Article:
On Monday, The Washington Post published a piece by the paper’s food critic, Tom Sietsema, in which he rolled up his sleeves and got to work as a dishwasher at an “upscale Mexican seafood restaurant in Houston.”
The central premise of Sietsema’s piece is that dishwashers are the backbone of any good restaurant and deserve their due, which is apparently several hundred condescending words from Sietsema. He cites the legendary chef Thomas Keller’s policy of referring to dishwashers as “porters” as evidence of the growing recognition, and prestige, of the often-hourly laborers who wash uneaten bites of food from your plate. Despite the fact that the median annual wage for the roughly half-million dishwashers in the United States is around $20,000, Sietsema never mentions whether or not Keller, or any of the chefs he talks to for the piece, pay their dishwashers more.
For his experiment, Sietsema shadowed two dishwashers, 30-year-old Esteban Soc and 19-year-old Joselino Aguilar, both immigrants from Guatemala who earn $10 an hour at the restaurant. Sietsema, who used an interpreter to conduct his interviews with the staff, doesn’t appear to have gotten very much substantive information from his comrades in dish cleaning. We learn that Aguilar worked in construction before working as a dishwasher, and thinks it’s easy in comparison, but we hear very little about how they like their current job, or about their lives. Sietsema did have nice things to say about how hard his collaborators-in-dishrags worked, however. “My colleagues’ work ethic is heroic. The slightest pause in the action, and they’re looking for something to do,” he writes.
Sietsema’s article is part of a the broad, enduring trend of romanticizing poor people for journalistic or civic gain. In a widely mocked New York Times column last month, David Brooks took a member of the so-called “working class” to lunch at a fancy restaurant to prove a point about why Donald Trump won the election. The mayor of Salt Lake City, Ben McAdams, recently pretended to be homeless for three days to better understand the community’s needs. Gwyneth Paltrow attempted to live on food stamps for an article for her lifestyle website. In 2015, a set of rich Orange County families decided to try to live on the food from a food bank as a way of raising awareness — for the food bank.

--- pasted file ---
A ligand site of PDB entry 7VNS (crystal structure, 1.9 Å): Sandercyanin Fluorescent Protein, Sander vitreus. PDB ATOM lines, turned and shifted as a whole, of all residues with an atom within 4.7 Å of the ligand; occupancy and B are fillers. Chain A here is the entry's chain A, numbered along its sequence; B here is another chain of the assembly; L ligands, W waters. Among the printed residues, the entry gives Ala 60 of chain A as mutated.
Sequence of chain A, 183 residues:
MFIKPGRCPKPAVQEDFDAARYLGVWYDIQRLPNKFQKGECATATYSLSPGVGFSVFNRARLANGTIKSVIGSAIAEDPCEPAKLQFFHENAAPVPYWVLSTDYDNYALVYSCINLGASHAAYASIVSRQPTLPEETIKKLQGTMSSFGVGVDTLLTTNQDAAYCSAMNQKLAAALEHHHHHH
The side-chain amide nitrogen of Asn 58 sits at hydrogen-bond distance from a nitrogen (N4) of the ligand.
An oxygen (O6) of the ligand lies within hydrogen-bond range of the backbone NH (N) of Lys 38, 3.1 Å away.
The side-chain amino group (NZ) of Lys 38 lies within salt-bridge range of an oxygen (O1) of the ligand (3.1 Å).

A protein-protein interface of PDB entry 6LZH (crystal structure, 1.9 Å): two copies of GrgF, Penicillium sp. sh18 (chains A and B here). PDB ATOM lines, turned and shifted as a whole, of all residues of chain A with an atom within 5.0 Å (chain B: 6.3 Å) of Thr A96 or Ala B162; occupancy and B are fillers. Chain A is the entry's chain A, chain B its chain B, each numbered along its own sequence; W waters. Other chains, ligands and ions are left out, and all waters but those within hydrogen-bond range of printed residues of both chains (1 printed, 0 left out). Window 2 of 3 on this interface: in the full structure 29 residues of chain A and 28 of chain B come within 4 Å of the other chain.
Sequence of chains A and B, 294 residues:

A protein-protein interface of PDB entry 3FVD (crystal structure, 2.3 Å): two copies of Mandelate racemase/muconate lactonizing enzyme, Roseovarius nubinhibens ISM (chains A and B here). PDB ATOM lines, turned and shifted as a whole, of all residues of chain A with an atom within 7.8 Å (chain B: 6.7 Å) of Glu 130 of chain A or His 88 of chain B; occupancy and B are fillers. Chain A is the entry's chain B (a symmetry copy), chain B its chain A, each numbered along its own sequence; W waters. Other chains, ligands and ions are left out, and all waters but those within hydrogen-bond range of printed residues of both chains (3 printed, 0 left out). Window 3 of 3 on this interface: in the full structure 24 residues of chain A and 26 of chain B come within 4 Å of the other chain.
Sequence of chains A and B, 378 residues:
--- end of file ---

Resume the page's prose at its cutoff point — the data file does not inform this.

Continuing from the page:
In each of these hamfisted exhibitions, a person in a position of power attempts to place themselves in someone else’s shoes, when that’s actually an impossible task. Nevermind that McAdams was accompanied by a government official during his period of elective homelessness, or that Paltrow does not depend on food stamps, and Sietsema makes a rarified living from eating in restaurants, rather than washing dishes in them. All of these people conduct their experiments equipped with the knowledge that they can return to their comfortable lives at any moment.
Pretending to be a poor person is precisely the type of thing only a wealthy person could — or would — do. Trying your privileged hand at low-wage work or experience rarely provides revelations. The harder, more worthwhile, thing to do — for journalists, at least — is to take the powerful to task for how they treat the poor, to ask the people who work low-wage jobs substantial questions, and to treat the experience of being poor not as something exotic — but as a condition brought by the wealth and privilege of those who have so little idea of what being poor is like that they think cosplay is a sufficient and illuminating way to learn.
Towards the end of Sietsema’s piece, after he asks his temporary co-workers what aches the most after a shift, one of the dishwashers tells him that he’s usually just tired. “Sing it, brothers,” Sietsema writes in response. After his one shift, his back and feet hurt, but he can rest easy knowing he’ll likely never have to use a dishwashing hose again.